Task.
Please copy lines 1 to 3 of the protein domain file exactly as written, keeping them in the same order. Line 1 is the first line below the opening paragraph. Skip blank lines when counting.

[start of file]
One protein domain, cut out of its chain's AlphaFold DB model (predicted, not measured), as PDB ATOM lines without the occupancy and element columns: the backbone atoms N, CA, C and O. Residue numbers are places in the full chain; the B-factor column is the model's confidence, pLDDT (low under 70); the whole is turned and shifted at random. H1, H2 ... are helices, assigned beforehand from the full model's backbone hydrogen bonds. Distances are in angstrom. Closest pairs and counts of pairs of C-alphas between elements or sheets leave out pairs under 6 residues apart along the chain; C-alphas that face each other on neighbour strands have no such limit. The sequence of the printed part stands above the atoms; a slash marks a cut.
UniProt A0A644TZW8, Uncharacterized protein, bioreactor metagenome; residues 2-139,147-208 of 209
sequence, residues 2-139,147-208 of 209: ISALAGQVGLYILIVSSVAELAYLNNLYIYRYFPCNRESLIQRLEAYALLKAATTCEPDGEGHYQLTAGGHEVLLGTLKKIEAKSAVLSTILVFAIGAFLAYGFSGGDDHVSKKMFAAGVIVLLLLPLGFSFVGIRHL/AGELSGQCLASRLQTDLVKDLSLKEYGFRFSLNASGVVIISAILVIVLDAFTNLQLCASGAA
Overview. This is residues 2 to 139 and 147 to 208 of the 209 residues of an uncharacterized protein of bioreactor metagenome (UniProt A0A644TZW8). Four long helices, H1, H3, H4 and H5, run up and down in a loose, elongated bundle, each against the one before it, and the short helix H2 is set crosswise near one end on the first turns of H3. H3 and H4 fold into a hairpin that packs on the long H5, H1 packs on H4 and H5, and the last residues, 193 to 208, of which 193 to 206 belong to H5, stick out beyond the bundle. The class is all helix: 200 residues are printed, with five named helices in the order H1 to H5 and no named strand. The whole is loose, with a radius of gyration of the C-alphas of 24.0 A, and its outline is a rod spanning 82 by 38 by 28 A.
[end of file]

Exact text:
UniProt A0A644TZW8, Uncharacterized protein, bioreactor metagenome; residues 2-139,147-208 of 209
sequence, residues 2-139,147-208 of 209: ISALAGQVGLYILIVSSVAELAYLNNLYIYRYFPCNRESLIQRLEAYALLKAATTCEPDGEGHYQLTAGGHEVLLGTLKKIEAKSAVLSTILVFAIGAFLAYGFSGGDDHVSKKMFAAGVIVLLLLPLGFSFVGIRHL/AGELSGQCLASRLQTDLVKDLSLKEYGFRFSLNASGVVIISAILVIVLDAFTNLQLCASGAA
Overview. This is residues 2 to 139 and 147 to 208 of the 209 residues of an uncharacterized protein of bioreactor metagenome (UniProt A0A644TZW8). Four long helices, H1, H3, H4 and H5, run up and down in a loose, elongated bundle, each against the one before it, and the short helix H2 is set crosswise near one end on the first turns of H3. H3 and H4 fold into a hairpin that packs on the long H5, H1 packs on H4 and H5, and the last residues, 193 to 208, of which 193 to 206 belong to H5, stick out beyond the bundle. The class is all helix: 200 residues are printed, with five named helices in the order H1 to H5 and no named strand. The whole is loose, with a radius of gyration of the C-alphas of 24.0 A, and its outline is a rod spanning 82 by 38 by 28 A.